Immigrants in Texas and around the country who are facing deportation may remain in the United States temporarily if the Board of Immigration Appeals issues what is known as a stay of removal. Stays of removal are issued automatically or after a judge assigned to the BIA has studied the facts of the case. They do not put an end to immigration proceedings, but they do allow immigrants to remain in America while their appeals or motions are pending.
The BIA does not hold courtroom proceedings before issuing stays of removal. Instead, judges make their decisions after examining the case file and documents submitted by the immigrant facing deportation. This is known as a paper review. Stays of removal are issued automatically when an order of removal is appealed based on the merits of the case within 30 days of the judge’s decision or an immigrant files a direct appeal. They are also granted if an immigrant was not present when the motion to reopen deportation proceedings was denied or the case is still pending before an immigration judge. Automatic stays of removal are not issued when appeals are based on custody or bond decisions.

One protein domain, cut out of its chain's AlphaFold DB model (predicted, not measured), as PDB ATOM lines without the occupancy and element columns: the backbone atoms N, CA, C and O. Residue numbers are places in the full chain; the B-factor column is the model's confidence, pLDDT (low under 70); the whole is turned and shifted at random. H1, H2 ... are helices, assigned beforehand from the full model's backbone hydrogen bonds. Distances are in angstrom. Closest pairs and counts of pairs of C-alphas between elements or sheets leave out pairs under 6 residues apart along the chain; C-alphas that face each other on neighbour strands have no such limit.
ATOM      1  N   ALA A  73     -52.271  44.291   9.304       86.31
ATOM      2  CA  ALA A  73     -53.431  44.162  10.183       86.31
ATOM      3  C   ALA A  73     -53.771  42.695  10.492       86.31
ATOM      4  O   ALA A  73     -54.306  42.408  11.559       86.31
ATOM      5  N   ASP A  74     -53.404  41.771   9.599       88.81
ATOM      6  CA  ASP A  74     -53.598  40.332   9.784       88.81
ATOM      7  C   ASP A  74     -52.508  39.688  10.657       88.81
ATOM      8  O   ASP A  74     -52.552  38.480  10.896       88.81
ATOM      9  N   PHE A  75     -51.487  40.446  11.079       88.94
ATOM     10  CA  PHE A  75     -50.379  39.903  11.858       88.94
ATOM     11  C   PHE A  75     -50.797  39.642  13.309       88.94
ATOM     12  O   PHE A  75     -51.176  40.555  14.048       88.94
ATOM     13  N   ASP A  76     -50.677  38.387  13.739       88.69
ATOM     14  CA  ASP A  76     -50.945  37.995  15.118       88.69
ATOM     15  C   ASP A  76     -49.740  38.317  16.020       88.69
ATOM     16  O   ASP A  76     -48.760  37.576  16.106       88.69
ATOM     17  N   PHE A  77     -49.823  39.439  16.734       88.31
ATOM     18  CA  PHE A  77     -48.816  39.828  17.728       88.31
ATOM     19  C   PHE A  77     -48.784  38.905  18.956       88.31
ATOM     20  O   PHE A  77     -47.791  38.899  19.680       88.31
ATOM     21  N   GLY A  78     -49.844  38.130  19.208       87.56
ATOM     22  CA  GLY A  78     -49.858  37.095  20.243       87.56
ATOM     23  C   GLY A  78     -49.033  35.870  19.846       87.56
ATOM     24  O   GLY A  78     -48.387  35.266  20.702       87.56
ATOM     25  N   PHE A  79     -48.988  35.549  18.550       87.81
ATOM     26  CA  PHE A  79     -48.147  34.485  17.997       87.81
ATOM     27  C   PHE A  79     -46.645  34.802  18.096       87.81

Discretionary stays of removal
When an automatic stay of removal is not granted, an immigration judge may issue a discretionary stay if an appeal or motion to reopen or reconsider is pending. Requests for an automatic or discretionary stay should be submitted in writing, but exceptions may be made in urgent situations where time is of the essence.
Requesting a stay of removal
The rules dealing with stays of removal are strict, and requests submitted to the BIA must meet parameters laid down by U.S. immigration law. An attorney familiar with removal proceedings could explain the process to immigrants worried about deportation, and they could also ensure that all necessary paperwork is completed properly and submitted within the time allowed.